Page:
There is also a growing body of evidence for the benefits of mind-body therapies, such as yoga and meditation, on the symptoms of depression, anxiety, insomnia, and overall health-related quality of life of caregivers.30-32 Additionally, many support programs are now capitalizing on the rapidly advancing telehealth technologies to deliver interventions to diverse groups of caregivers across the country and the world.33

First Step: Screen for Caregiver Distress

TO IDENTIFY caregivers in need and route them to appropriate supportive services, however, it is necessary first to screen for distress. For patients with cancer, distress screening has become a standard of care, but routine and comprehensive distress screening for caregivers has yet to be implemented.34 Caregiver-focused distress screening programs have the potential to improve the quality of care for all those affected by cancer.

“Caregiver-focused distress screening programs have the potential to improve the quality of care for all those affected by cancer.”
— Allison J. Applebaum, PhD

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It is also necessary for individuals on the front lines—the various medical professionals who come into contact with families in inpatient and outpatient settings—to recognize the signs of caregiver burden and understand how to route caregivers to support in their unique systems. More broadly, as health-care professionals supporting families facing cancer, we must press strongly and advocate for policies that broadly acknowledge caregiver burden as a national health-care issue as well as continue to encourage a paradigm shift from patient-centered to family-centered care. ■

DISCLOSURE: Dr. Applebaum reported no conflicts of interest.


1. National Alliance for Caregiving: Caregiving in the US. Washington, DC: National Alliance for Caregiving and the AARP. 2004. Available at info-2004/us_caregiving.html. Accessed Augsut 16, 2018.

2. National Alliance for Caregiving: Cancer caregiving in the U.S.: An intense, episodic, and challenging care experience. 2016. Availabe at uploads/2016/06/CancerCaregivingReport_FINAL_June-17- 2016.pdf. Accessed August 16, 2018.

3. National Cancer Institute: Health Information National Trends Survey 5, Cycle 1. 2017. Available at Accessed August 30, 2018.

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17. Morris BA, Thorndike FP, Ritterband LM, et al: Sleep disturbance in cancer patients and caregivers who contact telephone-based help services. Support Care Cancer 23:1113- 1120, 2015.

18. Shaffer K, Carter P, Garland S, et al: CBT for insomnia for caregivers, in Applebaum AJ (ed): Cancer Caregivers. New York, NY; Oxford University Press. In press.

19. Boele FW, Given CW, Given BA, et al: Family caregivers’ level of mastery predicts survival of patients with glioblastoma: A preliminary report. Cancer 123:832-840, 2017.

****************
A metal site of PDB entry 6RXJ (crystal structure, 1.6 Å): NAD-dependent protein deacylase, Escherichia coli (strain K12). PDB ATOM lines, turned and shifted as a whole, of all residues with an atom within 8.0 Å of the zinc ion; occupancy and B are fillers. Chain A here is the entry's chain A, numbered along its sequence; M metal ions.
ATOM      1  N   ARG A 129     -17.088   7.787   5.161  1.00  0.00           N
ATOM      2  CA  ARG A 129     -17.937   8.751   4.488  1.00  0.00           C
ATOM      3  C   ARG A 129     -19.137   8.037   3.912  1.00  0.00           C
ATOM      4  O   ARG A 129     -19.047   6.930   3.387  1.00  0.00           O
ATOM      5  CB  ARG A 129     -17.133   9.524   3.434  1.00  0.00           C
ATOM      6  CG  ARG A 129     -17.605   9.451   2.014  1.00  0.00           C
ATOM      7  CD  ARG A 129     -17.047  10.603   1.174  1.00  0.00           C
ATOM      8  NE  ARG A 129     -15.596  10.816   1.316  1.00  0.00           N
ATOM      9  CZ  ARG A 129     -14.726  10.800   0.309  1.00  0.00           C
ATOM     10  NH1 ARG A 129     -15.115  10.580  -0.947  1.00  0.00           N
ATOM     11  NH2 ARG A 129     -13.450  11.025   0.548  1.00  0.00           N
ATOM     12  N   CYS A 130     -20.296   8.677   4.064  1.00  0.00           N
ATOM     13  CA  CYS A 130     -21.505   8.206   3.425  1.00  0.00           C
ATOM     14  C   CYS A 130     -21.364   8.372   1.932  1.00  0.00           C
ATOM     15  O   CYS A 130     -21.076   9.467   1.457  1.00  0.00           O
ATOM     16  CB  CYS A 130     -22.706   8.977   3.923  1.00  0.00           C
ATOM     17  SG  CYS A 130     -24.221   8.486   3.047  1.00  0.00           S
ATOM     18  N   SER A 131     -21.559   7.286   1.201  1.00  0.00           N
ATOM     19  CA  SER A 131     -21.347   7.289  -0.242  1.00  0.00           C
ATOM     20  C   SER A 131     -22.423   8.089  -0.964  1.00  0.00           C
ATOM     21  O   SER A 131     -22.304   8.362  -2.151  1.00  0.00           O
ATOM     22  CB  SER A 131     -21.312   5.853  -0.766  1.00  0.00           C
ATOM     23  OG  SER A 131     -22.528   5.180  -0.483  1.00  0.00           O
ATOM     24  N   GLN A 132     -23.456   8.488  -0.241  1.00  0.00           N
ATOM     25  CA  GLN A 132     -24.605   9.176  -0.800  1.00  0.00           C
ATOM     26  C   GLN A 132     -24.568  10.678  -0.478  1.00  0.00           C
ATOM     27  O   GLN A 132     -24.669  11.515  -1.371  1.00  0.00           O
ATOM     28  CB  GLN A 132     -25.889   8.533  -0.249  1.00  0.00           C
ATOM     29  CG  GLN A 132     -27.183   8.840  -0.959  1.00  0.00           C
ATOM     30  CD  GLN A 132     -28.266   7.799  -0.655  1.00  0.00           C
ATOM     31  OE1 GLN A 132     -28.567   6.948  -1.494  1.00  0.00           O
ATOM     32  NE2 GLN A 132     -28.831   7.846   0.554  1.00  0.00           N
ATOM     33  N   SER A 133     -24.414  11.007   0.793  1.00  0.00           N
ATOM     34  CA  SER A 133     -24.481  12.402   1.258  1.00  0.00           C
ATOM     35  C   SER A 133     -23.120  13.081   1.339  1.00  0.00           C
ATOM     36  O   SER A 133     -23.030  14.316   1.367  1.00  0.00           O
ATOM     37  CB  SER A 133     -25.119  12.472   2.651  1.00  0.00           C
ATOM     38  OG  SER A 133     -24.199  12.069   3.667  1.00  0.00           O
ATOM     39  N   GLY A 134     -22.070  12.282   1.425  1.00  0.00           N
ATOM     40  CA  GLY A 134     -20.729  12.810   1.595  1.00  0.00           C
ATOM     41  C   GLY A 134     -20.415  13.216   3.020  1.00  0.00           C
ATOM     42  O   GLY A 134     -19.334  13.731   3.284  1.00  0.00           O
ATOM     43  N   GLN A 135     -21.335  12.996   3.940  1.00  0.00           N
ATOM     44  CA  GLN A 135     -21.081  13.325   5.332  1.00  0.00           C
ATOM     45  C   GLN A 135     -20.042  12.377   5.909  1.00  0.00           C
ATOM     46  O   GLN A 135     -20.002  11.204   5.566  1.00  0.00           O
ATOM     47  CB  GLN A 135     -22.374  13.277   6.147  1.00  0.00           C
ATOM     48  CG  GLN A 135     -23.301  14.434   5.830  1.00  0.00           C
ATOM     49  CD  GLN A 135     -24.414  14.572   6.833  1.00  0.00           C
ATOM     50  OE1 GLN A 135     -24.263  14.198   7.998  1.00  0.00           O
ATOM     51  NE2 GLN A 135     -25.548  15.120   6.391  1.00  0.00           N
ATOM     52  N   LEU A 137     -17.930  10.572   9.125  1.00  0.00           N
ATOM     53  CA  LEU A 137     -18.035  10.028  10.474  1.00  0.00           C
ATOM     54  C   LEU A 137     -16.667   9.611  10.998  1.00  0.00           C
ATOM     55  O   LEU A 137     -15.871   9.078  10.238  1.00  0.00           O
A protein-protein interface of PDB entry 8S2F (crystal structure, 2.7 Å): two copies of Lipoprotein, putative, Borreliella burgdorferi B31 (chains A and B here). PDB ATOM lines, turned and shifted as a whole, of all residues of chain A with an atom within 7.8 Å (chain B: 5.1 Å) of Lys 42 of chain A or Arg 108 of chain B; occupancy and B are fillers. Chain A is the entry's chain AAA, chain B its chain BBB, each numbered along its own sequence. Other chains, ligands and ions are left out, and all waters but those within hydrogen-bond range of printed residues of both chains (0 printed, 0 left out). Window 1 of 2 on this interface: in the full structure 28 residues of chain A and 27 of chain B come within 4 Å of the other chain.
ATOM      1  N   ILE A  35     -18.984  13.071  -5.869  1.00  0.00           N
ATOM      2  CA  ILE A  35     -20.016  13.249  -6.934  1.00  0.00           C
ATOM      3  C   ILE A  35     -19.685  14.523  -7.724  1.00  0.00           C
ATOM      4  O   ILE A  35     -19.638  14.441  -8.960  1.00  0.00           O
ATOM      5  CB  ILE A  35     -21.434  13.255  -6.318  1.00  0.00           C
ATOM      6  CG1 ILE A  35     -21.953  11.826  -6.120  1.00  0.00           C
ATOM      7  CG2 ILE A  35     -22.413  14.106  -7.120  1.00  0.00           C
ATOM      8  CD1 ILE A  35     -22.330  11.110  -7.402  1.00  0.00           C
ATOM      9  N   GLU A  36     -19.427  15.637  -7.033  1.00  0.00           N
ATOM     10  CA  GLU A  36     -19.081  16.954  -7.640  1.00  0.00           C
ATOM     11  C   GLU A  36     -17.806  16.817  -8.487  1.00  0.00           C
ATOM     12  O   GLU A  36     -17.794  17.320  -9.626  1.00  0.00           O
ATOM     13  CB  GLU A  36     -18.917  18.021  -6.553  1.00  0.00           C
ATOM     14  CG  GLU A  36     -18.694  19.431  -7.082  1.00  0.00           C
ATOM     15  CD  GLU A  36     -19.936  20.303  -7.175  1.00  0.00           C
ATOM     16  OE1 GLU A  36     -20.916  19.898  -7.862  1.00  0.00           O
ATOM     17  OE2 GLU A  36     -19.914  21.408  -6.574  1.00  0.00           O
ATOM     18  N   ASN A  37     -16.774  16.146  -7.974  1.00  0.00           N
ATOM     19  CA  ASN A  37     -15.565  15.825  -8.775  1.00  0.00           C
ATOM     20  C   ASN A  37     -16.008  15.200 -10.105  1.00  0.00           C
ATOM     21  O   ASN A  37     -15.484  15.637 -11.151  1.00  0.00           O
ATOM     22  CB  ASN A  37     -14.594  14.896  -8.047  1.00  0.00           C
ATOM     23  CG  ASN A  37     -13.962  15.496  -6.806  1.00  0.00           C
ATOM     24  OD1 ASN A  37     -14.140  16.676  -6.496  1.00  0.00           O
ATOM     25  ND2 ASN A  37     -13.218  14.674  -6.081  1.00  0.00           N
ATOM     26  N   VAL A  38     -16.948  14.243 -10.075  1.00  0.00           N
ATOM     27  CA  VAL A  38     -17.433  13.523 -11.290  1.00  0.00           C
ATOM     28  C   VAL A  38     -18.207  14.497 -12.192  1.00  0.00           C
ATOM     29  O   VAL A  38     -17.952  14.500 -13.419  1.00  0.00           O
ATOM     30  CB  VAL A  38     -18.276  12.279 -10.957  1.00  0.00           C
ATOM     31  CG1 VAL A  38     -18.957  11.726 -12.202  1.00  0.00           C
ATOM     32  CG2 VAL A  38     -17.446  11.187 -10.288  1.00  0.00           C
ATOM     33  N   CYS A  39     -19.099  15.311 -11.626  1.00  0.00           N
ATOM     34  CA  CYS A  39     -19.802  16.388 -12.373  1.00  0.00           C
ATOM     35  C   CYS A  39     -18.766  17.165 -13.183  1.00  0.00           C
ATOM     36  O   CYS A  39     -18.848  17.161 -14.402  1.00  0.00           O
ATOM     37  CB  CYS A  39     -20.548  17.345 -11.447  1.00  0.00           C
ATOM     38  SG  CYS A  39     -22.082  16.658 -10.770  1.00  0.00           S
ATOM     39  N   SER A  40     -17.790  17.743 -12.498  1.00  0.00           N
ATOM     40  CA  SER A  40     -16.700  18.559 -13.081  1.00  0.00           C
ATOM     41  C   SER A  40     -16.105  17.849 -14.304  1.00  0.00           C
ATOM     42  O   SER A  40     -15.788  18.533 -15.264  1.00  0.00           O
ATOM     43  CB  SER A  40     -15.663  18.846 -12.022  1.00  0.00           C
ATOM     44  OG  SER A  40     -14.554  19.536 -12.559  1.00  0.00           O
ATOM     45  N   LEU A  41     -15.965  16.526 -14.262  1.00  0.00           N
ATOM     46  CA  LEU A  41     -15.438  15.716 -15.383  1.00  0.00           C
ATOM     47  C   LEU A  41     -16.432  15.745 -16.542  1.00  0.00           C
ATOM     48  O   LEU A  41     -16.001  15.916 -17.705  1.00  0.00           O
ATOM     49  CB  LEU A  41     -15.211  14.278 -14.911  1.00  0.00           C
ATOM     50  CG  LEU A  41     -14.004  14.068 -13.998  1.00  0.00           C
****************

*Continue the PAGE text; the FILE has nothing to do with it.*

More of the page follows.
20. Houts PS, Nezu AM, Nezu CM, et al: The prepared family caregiver: A problem-solving approach to family caregiver education. Patient Educ Couns 27:63-73, 1996.

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22. Tsai CF, Lee YT, Lee WJ, et al: Depression of family caregivers is associated with disagreements on life-sustaining preferences for treating patients with dementia. PLoS One 10:e0133711, 2015.

23. Johnson S, Butow P, Kerridge I, et al: Advance care planning for cancer patients: A systematic review of perceptions and experiences of patients, families, and healthcare providers. Psychooncology 25:362-386, 2016.

24. Hendrix CC, Bailey DE, Steinhauser KE, et al: Effects of enhanced caregiver training program on cancer caregiver’s self-efficacy, preparedness, and psychological well-being. Support Care Cancer 24:327-336, 2016.

25. Northouse L, Schafenacker A, Barr KL, et al: A tailored web-based psychoeducational intervention for cancer patients and their family caregivers. Cancer Nurs 37:321-330, 2014.

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29. Bevans M, Wehrlen L, Castro K, et al: A problem-solving education intervention in caregivers and patients during allogeneic hematopoietic stem cell transplantation. J Health Psychol 19:602-617, 2014.

30. Dharmawardene M, Givens J, Wachholtz A, et al: A systematic review and meta-analysis of meditative interventions for informal caregivers and health professionals. BMJ Support Palliat Care 6:160-169, 2016.

31. Lopez G, Chaoul A, Powers-James C, et al: A pragmatic evaluation of symptom distress after group meditation for cancer patients and caregivers: A preliminary report. J Pain Symptom Manage 55:1321-1326, 2018.

32. Milbury K, Mallaiah S, Lopez G, et al: Vivekananda yoga program for patients with advanced lung cancer and their family caregivers. Integr Cancer Ther 14:446-451, 2015.

33. Marzorati C, Renzi C, Russell-Edu SW, et al: Telemedicine use among caregivers of cancer patients: Systematic review. J Med Internet Res 20:e223, 2018.

34. Lambert SD, Jones BL, Girgis A, et al: Distressed partners and caregivers do not recover easily: Adjustment trajectories among partners and caregivers of cancer survivors. Ann Behav Med 44:225-235, 2012.